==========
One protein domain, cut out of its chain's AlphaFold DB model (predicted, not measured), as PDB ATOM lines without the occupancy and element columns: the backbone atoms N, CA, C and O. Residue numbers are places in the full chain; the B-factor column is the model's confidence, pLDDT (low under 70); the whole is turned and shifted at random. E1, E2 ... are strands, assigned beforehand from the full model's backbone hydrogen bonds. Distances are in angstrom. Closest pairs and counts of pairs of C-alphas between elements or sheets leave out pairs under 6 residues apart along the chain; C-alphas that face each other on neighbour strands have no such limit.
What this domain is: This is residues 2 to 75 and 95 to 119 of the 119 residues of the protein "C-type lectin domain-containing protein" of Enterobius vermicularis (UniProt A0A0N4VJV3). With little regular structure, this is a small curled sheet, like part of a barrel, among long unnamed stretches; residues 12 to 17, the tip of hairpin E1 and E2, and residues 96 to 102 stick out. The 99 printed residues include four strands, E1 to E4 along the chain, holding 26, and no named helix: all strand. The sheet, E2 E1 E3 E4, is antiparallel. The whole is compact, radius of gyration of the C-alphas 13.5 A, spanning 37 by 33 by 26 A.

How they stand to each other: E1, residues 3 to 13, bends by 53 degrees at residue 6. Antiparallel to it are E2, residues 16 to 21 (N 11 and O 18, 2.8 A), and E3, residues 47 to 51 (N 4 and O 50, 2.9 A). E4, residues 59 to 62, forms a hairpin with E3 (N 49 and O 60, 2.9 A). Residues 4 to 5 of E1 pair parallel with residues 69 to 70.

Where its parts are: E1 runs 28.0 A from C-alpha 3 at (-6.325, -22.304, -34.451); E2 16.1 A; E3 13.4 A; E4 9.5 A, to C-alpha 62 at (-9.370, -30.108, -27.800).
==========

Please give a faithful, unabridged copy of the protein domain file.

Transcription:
One protein domain, cut out of its chain's AlphaFold DB model (predicted, not measured), as PDB ATOM lines without the occupancy and element columns: the backbone atoms N, CA, C and O. Residue numbers are places in the full chain; the B-factor column is the model's confidence, pLDDT (low under 70); the whole is turned and shifted at random. E1, E2 ... are strands, assigned beforehand from the full model's backbone hydrogen bonds. Distances are in angstrom. Closest pairs and counts of pairs of C-alphas between elements or sheets leave out pairs under 6 residues apart along the chain; C-alphas that face each other on neighbour strands have no such limit.
What this domain is: This is residues 2 to 75 and 95 to 119 of the 119 residues of the protein "C-type lectin domain-containing protein" of Enterobius vermicularis (UniProt A0A0N4VJV3). With little regular structure, this is a small curled sheet, like part of a barrel, among long unnamed stretches; residues 12 to 17, the tip of hairpin E1 and E2, and residues 96 to 102 stick out. The 99 printed residues include four strands, E1 to E4 along the chain, holding 26, and no named helix: all strand. The sheet, E2 E1 E3 E4, is antiparallel. The whole is compact, radius of gyration of the C-alphas 13.5 A, spanning 37 by 33 by 26 A.

How they stand to each other: E1, residues 3 to 13, bends by 53 degrees at residue 6. Antiparallel to it are E2, residues 16 to 21 (N 11 and O 18, 2.8 A), and E3, residues 47 to 51 (N 4 and O 50, 2.9 A). E4, residues 59 to 62, forms a hairpin with E3 (N 49 and O 60, 2.9 A). Residues 4 to 5 of E1 pair parallel with residues 69 to 70.

Where its parts are: E1 runs 28.0 A from C-alpha 3 at (-6.325, -22.304, -34.451); E2 16.1 A; E3 13.4 A; E4 9.5 A, to C-alpha 62 at (-9.370, -30.108, -27.800).